The best poems by Rupert Brooke selected by Dr Oliver Tearle
Rupert Brooke (1887-1915) is often known as a war poet, though he died early on during the conflict and didn’t live to see the sort of combat and conditions that later poets of the First World War, such as Wilfred Owen and Isaac Rosenberg, experienced and wrote so powerfully about. He also wrote notable poems before the outbreak of the War, and was associated with the ‘Georgian’ poets who named themselves – patriotically – after King George V, who came to the British throne in 1910. Here’s our pick of Brooke’s five best poems, which we think would provide a fine introduction to his work as a whole. Follow the title of each poem to read the poem. We’ve arranged these in ascending order, ending with what we think is Brooke’s finest poem of all.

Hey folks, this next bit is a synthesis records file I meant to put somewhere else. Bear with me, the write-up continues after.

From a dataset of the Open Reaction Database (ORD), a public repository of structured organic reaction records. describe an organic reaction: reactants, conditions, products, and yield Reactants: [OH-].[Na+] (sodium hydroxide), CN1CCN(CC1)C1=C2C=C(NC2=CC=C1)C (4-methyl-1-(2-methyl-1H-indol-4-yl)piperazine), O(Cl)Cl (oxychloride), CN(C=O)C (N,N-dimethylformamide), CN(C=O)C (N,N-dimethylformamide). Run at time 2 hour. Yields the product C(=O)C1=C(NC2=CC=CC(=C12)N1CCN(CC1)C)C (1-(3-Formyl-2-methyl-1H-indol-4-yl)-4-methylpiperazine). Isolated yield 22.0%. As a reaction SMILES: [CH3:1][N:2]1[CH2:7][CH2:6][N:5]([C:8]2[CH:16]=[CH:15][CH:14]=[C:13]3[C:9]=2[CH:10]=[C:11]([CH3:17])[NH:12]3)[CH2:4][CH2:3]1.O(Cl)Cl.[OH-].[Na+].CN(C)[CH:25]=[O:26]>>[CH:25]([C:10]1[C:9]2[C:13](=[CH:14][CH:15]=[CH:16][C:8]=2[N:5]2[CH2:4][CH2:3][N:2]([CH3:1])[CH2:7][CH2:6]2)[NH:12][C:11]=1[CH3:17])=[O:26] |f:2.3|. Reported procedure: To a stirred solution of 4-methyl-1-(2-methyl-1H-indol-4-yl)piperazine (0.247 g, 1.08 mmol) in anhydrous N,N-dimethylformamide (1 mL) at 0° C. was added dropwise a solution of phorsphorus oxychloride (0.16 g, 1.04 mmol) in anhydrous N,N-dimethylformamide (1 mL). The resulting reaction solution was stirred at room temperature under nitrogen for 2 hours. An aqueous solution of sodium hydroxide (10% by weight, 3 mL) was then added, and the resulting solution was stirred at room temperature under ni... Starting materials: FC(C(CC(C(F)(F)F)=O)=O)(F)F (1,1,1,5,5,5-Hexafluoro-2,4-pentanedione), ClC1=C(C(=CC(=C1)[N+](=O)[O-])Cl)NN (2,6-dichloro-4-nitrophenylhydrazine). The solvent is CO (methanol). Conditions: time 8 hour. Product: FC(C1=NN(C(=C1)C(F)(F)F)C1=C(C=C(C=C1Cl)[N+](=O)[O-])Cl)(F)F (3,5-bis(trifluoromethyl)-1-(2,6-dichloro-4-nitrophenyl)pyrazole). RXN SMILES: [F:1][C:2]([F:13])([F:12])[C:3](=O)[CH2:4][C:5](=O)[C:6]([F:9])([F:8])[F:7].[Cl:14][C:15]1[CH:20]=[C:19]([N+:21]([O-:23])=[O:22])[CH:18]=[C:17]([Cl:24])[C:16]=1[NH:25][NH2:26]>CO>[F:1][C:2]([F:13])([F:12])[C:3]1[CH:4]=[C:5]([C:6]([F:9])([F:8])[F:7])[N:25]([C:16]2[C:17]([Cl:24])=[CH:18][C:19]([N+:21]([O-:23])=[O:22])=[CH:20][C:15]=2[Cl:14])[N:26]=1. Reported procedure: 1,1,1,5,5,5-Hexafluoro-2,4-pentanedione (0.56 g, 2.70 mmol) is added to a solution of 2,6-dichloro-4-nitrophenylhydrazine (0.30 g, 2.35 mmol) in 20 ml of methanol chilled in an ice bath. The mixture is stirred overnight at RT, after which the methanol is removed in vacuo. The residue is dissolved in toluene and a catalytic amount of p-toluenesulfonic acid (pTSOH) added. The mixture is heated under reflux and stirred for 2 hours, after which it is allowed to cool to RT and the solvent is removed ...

1. ‘The Great Lover‘.
I have been so great a lover: filled my days
So proudly with the splendour of Love’s praise,
The pain, the calm, and the astonishment,
Desire illimitable, and still content,
And all dear names men use, to cheat despair,
For the perplexed and viewless streams that bear
Our hearts at random down the dark of life.
Now, ere the unthinking silence on that strife
Steals down, I would cheat drowsy Death so far,
My night shall be remembered for a star
That outshone all the suns of all men’s days …
This poem is a favourite among many fans of love poetry, and there’s certainly plenty of love on display here – of all people and things. The world is full of lovely things: ‘footprints in the dew; / And oaks; and brown horse-chestnuts, glossy-new; / And new-peeled sticks; and shining pools on grass; / All these have been my loves’, the poet confides. The poem is halfway between a nature poem and a love poem – indeed, it’s a bit of both. It might otherwise be titled, ‘How do I love the whole world? let me count the ways’.